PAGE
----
Pete Padgett simply personified the essence of Nevada Wolf Pack basketball.
Classic short shorts and low-cut sneakers. White tube socks pulled up midway between the ankles and knees. A menacing horseshoe mustache. A flurry of elbows and knees, shedding opponents off his back on the way to yet another rebound.
That image of Padgett is as Wolf Pack iconic as the arch and neon are to downtown Reno. Padgett, arguably the hardest-working basketball player in Wolf Pack history, was the Biggest Little Rebounder in the World.
Pugnacious Pete. The ultimate leader. A silver and blue-collar player.
“When you are a little bit limited you have to figure out something,” Padgett told the Reno Gazette-Journal two decades ago. “Intimidator? I’ve been told that. Maybe there was truth to it. I enjoyed contact.”
Padgett, who coached the Carson Senators boys’ basketball team for 15 years, wrote the book on contact.
“He would throw the elbows and intimidate you,” former Pack head coach and assistant Jack Spencer said two decades ago. “It was always a battle.”
That was college basketball in the 1970s. You either battled or joined the French Club. “It always seemed like there were battles when I played,” Pete said three decades ago.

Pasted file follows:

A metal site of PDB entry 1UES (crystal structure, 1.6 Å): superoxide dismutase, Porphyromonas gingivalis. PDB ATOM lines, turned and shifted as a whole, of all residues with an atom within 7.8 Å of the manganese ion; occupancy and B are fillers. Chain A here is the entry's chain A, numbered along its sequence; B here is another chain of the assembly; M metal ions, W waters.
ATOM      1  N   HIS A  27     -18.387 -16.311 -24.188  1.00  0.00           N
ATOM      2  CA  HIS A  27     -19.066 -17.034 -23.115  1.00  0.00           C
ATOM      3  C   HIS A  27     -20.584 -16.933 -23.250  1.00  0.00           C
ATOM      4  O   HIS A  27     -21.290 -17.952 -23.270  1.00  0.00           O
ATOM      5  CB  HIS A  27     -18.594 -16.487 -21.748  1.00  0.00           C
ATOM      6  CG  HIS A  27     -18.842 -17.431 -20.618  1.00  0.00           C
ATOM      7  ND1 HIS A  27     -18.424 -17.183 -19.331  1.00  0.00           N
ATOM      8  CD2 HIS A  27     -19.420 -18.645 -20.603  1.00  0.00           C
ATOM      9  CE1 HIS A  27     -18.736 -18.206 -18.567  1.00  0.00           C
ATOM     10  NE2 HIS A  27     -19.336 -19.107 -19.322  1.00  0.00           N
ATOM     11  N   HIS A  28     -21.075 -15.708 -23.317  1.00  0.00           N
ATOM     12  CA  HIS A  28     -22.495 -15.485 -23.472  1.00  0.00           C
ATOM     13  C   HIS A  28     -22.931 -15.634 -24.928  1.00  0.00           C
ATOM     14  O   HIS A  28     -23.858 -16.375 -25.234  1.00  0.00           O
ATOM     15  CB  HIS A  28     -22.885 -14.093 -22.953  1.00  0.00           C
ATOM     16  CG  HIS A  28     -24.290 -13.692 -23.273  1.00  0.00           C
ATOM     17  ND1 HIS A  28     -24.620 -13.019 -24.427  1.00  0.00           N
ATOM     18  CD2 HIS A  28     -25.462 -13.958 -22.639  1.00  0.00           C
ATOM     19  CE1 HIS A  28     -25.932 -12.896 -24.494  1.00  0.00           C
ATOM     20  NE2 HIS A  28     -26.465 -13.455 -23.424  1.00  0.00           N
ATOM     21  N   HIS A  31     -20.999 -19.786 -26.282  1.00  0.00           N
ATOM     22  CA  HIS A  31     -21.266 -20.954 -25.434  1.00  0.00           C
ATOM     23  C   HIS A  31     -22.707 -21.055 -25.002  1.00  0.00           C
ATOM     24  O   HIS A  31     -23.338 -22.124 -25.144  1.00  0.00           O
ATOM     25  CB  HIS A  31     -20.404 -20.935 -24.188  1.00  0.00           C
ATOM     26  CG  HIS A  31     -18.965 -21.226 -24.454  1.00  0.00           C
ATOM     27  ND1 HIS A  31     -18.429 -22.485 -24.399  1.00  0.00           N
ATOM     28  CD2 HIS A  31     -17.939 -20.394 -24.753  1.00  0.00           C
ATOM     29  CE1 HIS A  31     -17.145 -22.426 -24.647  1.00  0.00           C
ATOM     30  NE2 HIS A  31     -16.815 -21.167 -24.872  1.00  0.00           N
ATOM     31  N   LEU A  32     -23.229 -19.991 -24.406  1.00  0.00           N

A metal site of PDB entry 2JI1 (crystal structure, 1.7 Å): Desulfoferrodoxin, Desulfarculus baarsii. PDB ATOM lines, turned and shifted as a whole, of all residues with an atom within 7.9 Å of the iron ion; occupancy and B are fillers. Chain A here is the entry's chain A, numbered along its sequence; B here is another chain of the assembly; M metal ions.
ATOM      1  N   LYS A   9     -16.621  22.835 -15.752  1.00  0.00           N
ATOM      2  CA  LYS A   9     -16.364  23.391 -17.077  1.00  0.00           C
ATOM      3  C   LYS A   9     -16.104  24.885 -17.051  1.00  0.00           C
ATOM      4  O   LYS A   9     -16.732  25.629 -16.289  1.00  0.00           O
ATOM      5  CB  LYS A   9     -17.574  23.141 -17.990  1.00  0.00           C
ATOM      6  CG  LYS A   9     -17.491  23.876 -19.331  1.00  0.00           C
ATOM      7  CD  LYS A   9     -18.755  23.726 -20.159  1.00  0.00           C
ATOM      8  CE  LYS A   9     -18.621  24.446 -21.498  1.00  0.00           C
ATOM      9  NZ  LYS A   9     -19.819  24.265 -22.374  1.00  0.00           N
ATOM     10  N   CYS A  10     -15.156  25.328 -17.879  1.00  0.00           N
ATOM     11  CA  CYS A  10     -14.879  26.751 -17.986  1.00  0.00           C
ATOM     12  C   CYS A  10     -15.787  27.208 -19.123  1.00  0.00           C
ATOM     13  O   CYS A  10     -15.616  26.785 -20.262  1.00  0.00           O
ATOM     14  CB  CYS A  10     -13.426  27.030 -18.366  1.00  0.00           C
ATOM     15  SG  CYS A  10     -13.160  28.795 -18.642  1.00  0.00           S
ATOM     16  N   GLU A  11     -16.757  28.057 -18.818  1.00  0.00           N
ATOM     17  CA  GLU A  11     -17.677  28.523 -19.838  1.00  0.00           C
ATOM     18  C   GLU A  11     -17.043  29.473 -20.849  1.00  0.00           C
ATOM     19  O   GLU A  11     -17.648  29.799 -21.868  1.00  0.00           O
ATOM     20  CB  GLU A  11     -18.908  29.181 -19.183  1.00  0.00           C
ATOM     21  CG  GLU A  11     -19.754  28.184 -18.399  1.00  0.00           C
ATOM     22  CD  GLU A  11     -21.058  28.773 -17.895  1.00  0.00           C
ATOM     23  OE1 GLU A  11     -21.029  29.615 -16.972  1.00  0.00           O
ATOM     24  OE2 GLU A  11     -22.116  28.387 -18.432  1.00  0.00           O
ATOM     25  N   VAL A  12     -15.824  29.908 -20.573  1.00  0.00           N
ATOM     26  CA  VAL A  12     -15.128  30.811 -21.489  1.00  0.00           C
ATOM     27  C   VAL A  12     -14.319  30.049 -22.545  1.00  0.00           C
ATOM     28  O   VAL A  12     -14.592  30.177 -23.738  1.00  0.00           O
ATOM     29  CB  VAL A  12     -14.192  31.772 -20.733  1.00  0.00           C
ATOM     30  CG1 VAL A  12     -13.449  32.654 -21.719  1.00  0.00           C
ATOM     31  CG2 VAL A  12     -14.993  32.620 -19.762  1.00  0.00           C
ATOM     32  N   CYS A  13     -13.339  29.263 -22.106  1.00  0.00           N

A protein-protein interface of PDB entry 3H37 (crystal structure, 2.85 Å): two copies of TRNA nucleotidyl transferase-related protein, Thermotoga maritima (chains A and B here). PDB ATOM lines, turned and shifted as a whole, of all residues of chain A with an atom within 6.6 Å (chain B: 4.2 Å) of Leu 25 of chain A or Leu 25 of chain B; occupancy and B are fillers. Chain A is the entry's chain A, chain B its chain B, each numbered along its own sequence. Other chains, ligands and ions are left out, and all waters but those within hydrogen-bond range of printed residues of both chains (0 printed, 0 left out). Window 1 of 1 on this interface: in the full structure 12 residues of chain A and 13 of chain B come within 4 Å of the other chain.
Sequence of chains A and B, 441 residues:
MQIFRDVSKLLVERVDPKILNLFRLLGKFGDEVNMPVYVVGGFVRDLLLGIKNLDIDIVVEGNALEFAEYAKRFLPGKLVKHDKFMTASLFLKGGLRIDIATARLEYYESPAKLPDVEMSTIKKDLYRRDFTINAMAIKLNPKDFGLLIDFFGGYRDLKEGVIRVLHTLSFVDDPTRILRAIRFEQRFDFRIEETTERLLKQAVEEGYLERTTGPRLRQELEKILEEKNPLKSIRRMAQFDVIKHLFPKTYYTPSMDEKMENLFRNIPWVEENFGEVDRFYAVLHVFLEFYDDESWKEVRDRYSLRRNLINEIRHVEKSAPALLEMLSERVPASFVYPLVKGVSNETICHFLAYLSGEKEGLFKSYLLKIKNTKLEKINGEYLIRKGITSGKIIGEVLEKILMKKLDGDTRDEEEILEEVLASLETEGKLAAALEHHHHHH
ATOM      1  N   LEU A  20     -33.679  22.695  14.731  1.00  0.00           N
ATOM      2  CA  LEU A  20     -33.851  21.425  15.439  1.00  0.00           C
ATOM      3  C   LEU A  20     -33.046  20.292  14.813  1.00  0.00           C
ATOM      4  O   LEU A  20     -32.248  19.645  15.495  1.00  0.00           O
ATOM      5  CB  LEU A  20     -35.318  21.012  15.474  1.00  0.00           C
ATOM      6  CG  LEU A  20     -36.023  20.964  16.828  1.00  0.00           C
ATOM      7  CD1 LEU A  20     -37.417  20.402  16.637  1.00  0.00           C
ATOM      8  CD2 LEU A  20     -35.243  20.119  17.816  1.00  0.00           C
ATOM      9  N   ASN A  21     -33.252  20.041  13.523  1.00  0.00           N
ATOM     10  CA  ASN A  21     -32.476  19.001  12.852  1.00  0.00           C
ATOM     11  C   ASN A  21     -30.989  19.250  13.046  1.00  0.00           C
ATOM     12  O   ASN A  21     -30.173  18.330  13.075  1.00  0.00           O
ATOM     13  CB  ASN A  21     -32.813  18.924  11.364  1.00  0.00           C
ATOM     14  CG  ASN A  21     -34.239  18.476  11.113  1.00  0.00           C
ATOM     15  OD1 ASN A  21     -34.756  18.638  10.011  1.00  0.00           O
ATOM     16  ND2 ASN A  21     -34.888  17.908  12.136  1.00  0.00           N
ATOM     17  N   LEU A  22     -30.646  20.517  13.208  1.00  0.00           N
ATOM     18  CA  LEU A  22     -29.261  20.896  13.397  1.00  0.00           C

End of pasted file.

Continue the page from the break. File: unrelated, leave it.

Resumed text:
Jim Croce’s Bad, Bad Leroy Brown had nothing on Pete Padgett in the 1970s.
“Battle Pete Padgett for a rebound and you’re likely to come out looking like you have a couple of pieces gone.
“He was tough, hard-nosed,” said Padgett teammate Chalmer Dillard in 1997. “He didn’t back down from anyone.”
The Wolf Pack recently honored basketball player Jazz Johnson with the Doc Martie Award, honoring the guard as the senior male athlete of the year for 2019-20. Each May, when the award is handed out, it brings to mind Padgett, the 1976 winner and, for many who saw him play, quite likely the most iconic Doc Martie Award winner in the school’s history.
Padgett never missed a game in his career, playing 104 in a row. He had a school-record 1,464 rebounds, over 200 more than anybody else in school history to this day. Padgett averaged a double-double in each of his four seasons (15.8 points, 14.1 rebounds for his career) and is the only player in school history with at least 1,400 points scored and 1,400 rebounds. He has the most double-doubles (72) in school history.
Padgett, even more importantly, was also the unquestioned heart and soul of the Pack basketball program and was a captain all four years. Off the court he graduated with a bachelor’s degree in physical education and earned a master’s degree in education administration a couple years later.
Doc Martie, Pack hoops coach in the 1920s and 30s, would have loved him. Padgett, after all, would have been as tough and productive in 1920 as he would have been in 2020. He just might be the quintessential Wolf Pack athlete.
“I worked at rebounding,” Padgett told the Gazette-Journal three decades ago. “It’s not a part of the game that’s highly glamorous. But I knew I had to rebound if we were going to be competitive.”